If you need a more accessible version of this website, click this button on the right.Switch to Accessible Site

Lathrup Village Chiropractor | Lathrup Village chiropractic care | MI | Our Practice

Tooma Chiropractic

28455 Southfield Rd. Lathrup Village, MI 48076

(248) 559-2959

Our Practice

Update: Tooma of Detroit

Almost 50 years later, the Tooma Clinic carries on a tradition

By Todd Stumpf


Editor’s note: When Chiropractic Economics, published for four years as a periodic newsletter, made its debut as a regularly published magazine, it spotlighted Tooma Chiropractic in Detroit, Mich. Tooma still operates as a successful chiropractic clinic, although the original owner, Dr. Edward Tooma, sold the clinic in 1991 and later died. Here in italics we excerpt portions of the original article, as we again spotlight Tooma Chiropractic in our Commemorative Anniversary issue.

Often the doctor who succeeds is the one who is skillful and who adopts a humane attitude or approach to the patients. This procedure is easy to get into if you consider the patient to be worthy of your attention.”

Those words, written by Herman S. Schwartz, DC, appeared on page 13 of the July/August 1958 issue of the Digest of Chiropractic Economics. They, along with the article’s title, “Patients are People,” still ring very true today.

Schwartz’s contribution to Chiropractic Economics fell on the same page as the end of a story about a practice known as Tooma Chiro-practic Clinic in the Highland Park suburb of Detroit. The Tooma article was similar to the “Success Profiles” featured in many of today’s issues.

As much as chiropractic has changed, it has remained virtually the same over the 50 years the magazine has been published. The profession, though technologically injected with all sorts of high-tech equipment, has maintained the same focus, as has the basic purpose of this magazine and this section — helping DCs better their practices and themselves.

Likewise, Tooma Chiropractic goes on as it did in that day. It has a new building, a new doctor running the show and many new patients (though some have indeed been around throughout the history of the practice).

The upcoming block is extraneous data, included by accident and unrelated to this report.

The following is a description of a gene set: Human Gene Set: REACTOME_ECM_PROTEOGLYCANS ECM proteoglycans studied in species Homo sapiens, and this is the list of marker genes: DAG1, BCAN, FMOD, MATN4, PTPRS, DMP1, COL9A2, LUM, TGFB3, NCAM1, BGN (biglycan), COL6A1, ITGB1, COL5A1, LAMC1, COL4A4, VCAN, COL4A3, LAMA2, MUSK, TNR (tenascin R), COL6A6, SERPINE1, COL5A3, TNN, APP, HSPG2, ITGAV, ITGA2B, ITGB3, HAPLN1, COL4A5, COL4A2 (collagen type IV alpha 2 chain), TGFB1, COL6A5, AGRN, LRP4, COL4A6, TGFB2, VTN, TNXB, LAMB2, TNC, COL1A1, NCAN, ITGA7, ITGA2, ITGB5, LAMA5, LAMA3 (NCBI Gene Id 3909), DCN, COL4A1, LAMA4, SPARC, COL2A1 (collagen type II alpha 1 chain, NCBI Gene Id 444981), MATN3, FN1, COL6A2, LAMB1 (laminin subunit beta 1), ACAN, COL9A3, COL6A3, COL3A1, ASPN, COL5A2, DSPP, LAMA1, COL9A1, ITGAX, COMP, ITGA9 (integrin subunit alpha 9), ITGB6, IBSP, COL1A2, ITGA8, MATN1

Old feel remains

Architecturally [the clinic] is spacious and its lines — while following the pattern of most up-to-date chiropractic clinics in Detroit — have individuality of their own. Architecturally, it dominates its neighborhood.

This paragraph describes the original Tooma Chiropractic Clinic, which stood in what was then much more of a suburb than it is today. But the original office, destroyed by fire in the late 1960s, was replaced by the current building, a few miles up the road.

The modern-day office still has a bit of the old feel. Also a free-standing building, it covers 1,800 square feet and has four adjusting rooms. Outside is a large oak tree, belying its place in the strip-mall world that is the Detroit suburbs.

Inside are four adjusting tables, an aqua chair, disc rehabilitation units and other various equipment that were nowhere to be found in the 1950s.

Looking back at the Tooma Clinic

A fire in the mid-1960s destroyed the original Tooma Clinic. Dr. Tooma himself left the clinic for good in 1993, two years after selling it.

But both the man and the spirit of the original practice can be seen throughout the modern-day version of the clinic, which still thrives more than a decade after its founder moved on for good. Many things about the Tooma Clinic are the same today in terms of how things are done. The biggest changes have been necessitated by advances in technology and chiropractic know-how. The philosophies, however, haven’t wavered.

“The Tooma Clinic today is a mix of old and new,” Bleggi says. “I have begun to specialize in disc rehabilitation, using techniques taught by Dr. Tooma, along with technology that was not available in his time.”

After the fire, the clinic was reopened in 1967 in the suburb of Lathrup Village, 20 miles northwest of the original location. Most of Tooma’s patients made the trip to the new clinic.

“He maintained it meticulously and we continue in that same building,” says Bleggi, who has been at the clinic for almost 20 years and owner for the past 13. He noted the clinic has been redecorated a handful of times over the years, most recently two years ago.

Tooma sold the practice to Bleggi in 1991 and stayed on for two years, working part-time until his retirement. His health began declining in the early ’90s — “I was fortunate to be here at that time to continue for him,” Bleggi said — and in 1997, due to complications of a blood disorder, Tooma died. He was, according to Bleggi, in good spirits until the end.

Now, seven years since his death, Tooma can still be seen and felt around his clinic, if not actually heard.

“Dr. Tooma’s enthusiasm for the profession remains with the clinic,” Bleggi says. “He was very dedicated to chiropractic.”